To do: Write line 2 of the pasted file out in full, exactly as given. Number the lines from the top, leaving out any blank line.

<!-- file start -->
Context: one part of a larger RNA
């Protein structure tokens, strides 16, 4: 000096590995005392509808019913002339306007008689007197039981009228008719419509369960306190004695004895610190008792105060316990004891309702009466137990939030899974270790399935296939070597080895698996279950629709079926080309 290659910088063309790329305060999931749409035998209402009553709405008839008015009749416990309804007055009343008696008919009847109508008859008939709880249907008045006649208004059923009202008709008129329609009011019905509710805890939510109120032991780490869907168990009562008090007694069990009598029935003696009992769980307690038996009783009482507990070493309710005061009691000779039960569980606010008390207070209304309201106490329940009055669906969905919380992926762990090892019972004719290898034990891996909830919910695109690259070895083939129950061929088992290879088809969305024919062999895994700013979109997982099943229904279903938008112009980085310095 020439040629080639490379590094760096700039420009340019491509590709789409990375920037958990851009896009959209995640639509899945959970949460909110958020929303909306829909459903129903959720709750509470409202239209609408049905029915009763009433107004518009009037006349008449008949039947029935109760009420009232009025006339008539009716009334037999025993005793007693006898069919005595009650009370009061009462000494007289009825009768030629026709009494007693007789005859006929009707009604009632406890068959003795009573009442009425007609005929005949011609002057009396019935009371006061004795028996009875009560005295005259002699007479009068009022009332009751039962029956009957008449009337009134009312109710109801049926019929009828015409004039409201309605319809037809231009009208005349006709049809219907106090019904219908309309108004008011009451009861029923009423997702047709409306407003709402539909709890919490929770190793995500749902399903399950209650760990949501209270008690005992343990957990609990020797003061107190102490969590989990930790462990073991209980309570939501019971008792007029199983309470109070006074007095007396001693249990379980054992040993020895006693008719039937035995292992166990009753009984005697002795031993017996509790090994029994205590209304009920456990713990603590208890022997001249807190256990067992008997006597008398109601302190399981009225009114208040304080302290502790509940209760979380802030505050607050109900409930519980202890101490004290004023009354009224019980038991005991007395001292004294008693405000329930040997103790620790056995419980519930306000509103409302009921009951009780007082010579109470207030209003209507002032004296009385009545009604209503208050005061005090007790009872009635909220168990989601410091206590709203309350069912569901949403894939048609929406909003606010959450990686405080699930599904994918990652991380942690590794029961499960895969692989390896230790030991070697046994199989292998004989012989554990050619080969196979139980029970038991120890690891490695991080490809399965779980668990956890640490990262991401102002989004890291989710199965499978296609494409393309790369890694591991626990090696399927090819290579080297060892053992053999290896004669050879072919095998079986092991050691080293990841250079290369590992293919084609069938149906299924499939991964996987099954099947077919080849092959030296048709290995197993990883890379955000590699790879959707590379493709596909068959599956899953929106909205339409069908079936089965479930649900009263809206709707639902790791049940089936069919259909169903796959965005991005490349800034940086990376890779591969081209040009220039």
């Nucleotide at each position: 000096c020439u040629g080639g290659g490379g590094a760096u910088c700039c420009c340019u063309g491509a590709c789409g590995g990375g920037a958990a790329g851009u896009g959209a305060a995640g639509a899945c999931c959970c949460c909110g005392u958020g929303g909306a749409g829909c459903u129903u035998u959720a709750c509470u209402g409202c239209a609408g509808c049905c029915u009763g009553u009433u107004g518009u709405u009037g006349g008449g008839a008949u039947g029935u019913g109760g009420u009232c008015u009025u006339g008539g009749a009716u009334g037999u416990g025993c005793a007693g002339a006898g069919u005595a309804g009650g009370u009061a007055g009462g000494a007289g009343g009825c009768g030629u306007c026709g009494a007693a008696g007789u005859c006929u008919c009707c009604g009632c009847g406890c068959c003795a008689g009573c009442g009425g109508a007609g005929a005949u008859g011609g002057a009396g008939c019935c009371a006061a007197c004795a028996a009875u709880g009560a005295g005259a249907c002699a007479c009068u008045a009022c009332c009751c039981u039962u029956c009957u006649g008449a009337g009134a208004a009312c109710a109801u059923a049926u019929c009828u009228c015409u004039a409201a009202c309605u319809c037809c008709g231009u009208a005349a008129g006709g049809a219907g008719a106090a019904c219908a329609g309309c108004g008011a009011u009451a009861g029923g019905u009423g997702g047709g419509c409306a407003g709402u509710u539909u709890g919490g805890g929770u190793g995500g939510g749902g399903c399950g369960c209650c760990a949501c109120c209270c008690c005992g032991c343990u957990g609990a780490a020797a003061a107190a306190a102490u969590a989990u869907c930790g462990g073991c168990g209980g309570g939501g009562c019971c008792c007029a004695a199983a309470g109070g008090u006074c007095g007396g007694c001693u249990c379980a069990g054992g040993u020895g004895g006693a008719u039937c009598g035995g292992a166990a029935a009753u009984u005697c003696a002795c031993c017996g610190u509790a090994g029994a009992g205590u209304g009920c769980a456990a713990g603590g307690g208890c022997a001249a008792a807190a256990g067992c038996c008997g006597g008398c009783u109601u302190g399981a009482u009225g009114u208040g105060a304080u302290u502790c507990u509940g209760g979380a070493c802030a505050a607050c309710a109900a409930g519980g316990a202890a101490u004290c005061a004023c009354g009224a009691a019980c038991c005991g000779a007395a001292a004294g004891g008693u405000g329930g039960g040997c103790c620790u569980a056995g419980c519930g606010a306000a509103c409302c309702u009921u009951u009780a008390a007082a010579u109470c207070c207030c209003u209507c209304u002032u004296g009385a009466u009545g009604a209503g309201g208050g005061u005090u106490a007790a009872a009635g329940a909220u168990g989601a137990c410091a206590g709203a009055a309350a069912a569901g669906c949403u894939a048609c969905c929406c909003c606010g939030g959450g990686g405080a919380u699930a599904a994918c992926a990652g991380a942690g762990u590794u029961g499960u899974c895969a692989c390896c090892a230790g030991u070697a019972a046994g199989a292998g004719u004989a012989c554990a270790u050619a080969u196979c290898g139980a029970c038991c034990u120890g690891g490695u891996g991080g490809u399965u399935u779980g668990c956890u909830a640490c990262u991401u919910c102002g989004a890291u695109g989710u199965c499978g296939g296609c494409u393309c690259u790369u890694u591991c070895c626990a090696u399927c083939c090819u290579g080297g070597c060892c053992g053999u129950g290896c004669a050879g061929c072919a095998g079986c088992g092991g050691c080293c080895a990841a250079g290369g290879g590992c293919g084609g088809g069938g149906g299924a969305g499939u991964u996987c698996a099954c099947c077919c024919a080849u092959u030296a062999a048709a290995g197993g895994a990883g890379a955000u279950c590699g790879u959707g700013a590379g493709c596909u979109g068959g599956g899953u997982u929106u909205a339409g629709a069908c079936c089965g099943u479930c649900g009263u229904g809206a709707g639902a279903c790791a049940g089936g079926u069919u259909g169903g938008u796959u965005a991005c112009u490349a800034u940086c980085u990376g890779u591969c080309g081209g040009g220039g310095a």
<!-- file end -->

């Protein structure tokens, strides 16, 4: 000096590995005392509808019913002339306007008689007197039981009228008719419509369960306190004695004895610190008792105060316990004891309702009466137990939030899974270790399935296939070597080895698996279950629709079926080309 290659910088063309790329305060999931749409035998209402009553709405008839008015009749416990309804007055009343008696008919009847109508008859008939709880249907008045006649208004059923009202008709008129329609009011019905509710805890939510109120032991780490869907168990009562008090007694069990009598029935003696009992769980307690038996009783009482507990070493309710005061009691000779039960569980606010008390207070209304309201106490329940009055669906969905919380992926762990090892019972004719290898034990891996909830919910695109690259070895083939129950061929088992290879088809969305024919062999895994700013979109997982099943229904279903938008112009980085310095 020439040629080639490379590094760096700039420009340019491509590709789409990375920037958990851009896009959209995640639509899945959970949460909110958020929303909306829909459903129903959720709750509470409202239209609408049905029915009763009433107004518009009037006349008449008949039947029935109760009420009232009025006339008539009716009334037999025993005793007693006898069919005595009650009370009061009462000494007289009825009768030629026709009494007693007789005859006929009707009604009632406890068959003795009573009442009425007609005929005949011609002057009396019935009371006061004795028996009875009560005295005259002699007479009068009022009332009751039962029956009957008449009337009134009312109710109801049926019929009828015409004039409201309605319809037809231009009208005349006709049809219907106090019904219908309309108004008011009451009861029923009423997702047709409306407003709402539909709890919490929770190793995500749902399903399950209650760990949501209270008690005992343990957990609990020797003061107190102490969590989990930790462990073991209980309570939501019971008792007029199983309470109070006074007095007396001693249990379980054992040993020895006693008719039937035995292992166990009753009984005697002795031993017996509790090994029994205590209304009920456990713990603590208890022997001249807190256990067992008997006597008398109601302190399981009225009114208040304080302290502790509940209760979380802030505050607050109900409930519980202890101490004290004023009354009224019980038991005991007395001292004294008693405000329930040997103790620790056995419980519930306000509103409302009921009951009780007082010579109470207030209003209507002032004296009385009545009604209503208050005061005090007790009872009635909220168990989601410091206590709203309350069912569901949403894939048609929406909003606010959450990686405080699930599904994918990652991380942690590794029961499960895969692989390896230790030991070697046994199989292998004989012989554990050619080969196979139980029970038991120890690891490695991080490809399965779980668990956890640490990262991401102002989004890291989710199965499978296609494409393309790369890694591991626990090696399927090819290579080297060892053992053999290896004669050879072919095998079986092991050691080293990841250079290369590992293919084609069938149906299924499939991964996987099954099947077919080849092959030296048709290995197993990883890379955000590699790879959707590379493709596909068959599956899953929106909205339409069908079936089965479930649900009263809206709707639902790791049940089936069919259909169903796959965005991005490349800034940086990376890779591969081209040009220039």